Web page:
Sunday, July 30, 2006

Defining Appeasement

As I discussed on my previous post, many neoconservatives and other super hawks these days are forever warning against appeasement, which they define so broadly as to include almost any diplomacy, negotiations or compromise. The only alternative to appeasement is war which, if followed seriously, would require us to go to war over almost any development we dislike.

Such arguments are taken well beyond absurdity. Reluctance to start a war with Iran is appeasement. Before that, reluctance to invade Iraq and overthrow Saddam Hussein was appeasement. I recall in 1990, as the Soviet Union has let go of all Eastern Europe but had not yet collapsed, William Saffire warned that allowing its retreat to stop at the old Soviet borders and not insisting that it give up Latvia, Estonia and Lithuania would be appeasement. And the phenomenon is not new. At the end of World War II, when the Japanese resisted calls for unconditional surrender and asked to be allowed to keep their emporer, some people feared that that would be appeasement.

Super hawks don't seem to recognize that this is exactly the sort of behavior we warn must not be appeased when other countries do it. It is all too easy to imagine such people as advisors to Hitler in 1938. After all, they would say, Sudetenland is historically and ethnically German, it was wrongfully given to Czechoslovakia, which is holding the Sudetenland against the wishes of its German inhabitants. Surely to accept anything less than all of Sudetenland would be craven appeasement.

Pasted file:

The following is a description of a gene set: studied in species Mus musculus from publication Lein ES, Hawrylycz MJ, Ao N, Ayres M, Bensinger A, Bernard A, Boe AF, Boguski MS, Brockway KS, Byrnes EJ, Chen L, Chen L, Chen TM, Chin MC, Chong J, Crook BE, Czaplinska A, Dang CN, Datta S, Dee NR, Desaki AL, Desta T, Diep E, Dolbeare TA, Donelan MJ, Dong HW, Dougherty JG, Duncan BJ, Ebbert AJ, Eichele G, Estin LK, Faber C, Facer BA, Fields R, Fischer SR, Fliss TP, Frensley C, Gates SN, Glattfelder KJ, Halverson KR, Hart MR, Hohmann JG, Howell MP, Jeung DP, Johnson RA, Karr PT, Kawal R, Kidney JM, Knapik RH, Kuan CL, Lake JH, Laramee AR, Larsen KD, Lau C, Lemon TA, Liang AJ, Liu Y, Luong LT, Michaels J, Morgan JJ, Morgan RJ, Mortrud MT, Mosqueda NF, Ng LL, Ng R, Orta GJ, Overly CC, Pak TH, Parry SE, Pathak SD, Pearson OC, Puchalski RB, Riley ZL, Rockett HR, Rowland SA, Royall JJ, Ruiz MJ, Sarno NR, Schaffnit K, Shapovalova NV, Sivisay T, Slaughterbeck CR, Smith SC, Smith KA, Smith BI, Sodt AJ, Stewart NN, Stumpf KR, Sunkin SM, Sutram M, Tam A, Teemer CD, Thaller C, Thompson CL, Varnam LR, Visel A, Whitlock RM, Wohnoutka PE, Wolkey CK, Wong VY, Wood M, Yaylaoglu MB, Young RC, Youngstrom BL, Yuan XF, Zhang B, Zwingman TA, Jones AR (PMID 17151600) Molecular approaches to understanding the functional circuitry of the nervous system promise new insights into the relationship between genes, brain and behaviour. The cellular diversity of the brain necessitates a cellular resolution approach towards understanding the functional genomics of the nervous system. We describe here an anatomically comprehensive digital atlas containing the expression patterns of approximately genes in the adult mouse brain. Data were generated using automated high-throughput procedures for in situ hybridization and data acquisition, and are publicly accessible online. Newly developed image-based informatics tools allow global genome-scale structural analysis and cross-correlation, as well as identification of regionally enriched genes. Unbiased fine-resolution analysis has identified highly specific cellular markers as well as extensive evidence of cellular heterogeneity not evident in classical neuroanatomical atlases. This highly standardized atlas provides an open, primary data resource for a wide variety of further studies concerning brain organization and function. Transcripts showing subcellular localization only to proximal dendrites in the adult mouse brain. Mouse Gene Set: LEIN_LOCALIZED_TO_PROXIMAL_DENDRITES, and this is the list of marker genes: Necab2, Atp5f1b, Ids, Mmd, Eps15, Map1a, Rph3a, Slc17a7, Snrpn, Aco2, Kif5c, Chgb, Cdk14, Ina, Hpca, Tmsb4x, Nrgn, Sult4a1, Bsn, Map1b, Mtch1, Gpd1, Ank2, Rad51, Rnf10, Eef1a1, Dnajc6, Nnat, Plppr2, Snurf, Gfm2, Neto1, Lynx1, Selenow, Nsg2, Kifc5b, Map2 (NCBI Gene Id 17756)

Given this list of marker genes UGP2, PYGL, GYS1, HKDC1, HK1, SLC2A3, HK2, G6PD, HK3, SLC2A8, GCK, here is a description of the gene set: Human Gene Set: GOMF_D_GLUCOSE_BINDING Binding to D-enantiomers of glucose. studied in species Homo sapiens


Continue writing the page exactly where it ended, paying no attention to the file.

So, then, if not all negotiations and compromises are appeasement, how do we tell when they are? My initial thought was that appeasement involves inappropriate concessions, but the objection here is obvious. Anyone can regard any sort of concessions as inappropriate. A more exact definition is needed. Slightly better is, if both sides are making concessions, what is happening is diplomacy. If the concessions are on one side, that is appeasement. But that, too, is overly subjective. In most compromises, both sides walk away feeling that they have given more than they got, and hardliners invariably believe that diplomats have given away the whole store. So a better definition would be, if each concession simply leads to calls for more concessions, and if further concessions are granted, that is appeasement. In other words, appeasement is not a single act, but an ongoing process. If is not always immediately apparent whether a negotiated compromise is appropriate or appeasement.

The super hawk argument is, in effect, that we should never negotiate and never make any kind of compromise because it might turn out to be appeasement. There is never any real harm in going to war, because each war postponed now will simply return as a larger war later, and ultimately as World War II. But so crudely mechanistic view is nothing short of absurd. Most aggressors are not Hitler. Most conflicts are not World War II waiting to happen. And, for the world's sole super power, if a compromise turns out to be the beginning of appeasement, the mistake is usually easier to correct than launching a war that turns out to be a mistake.


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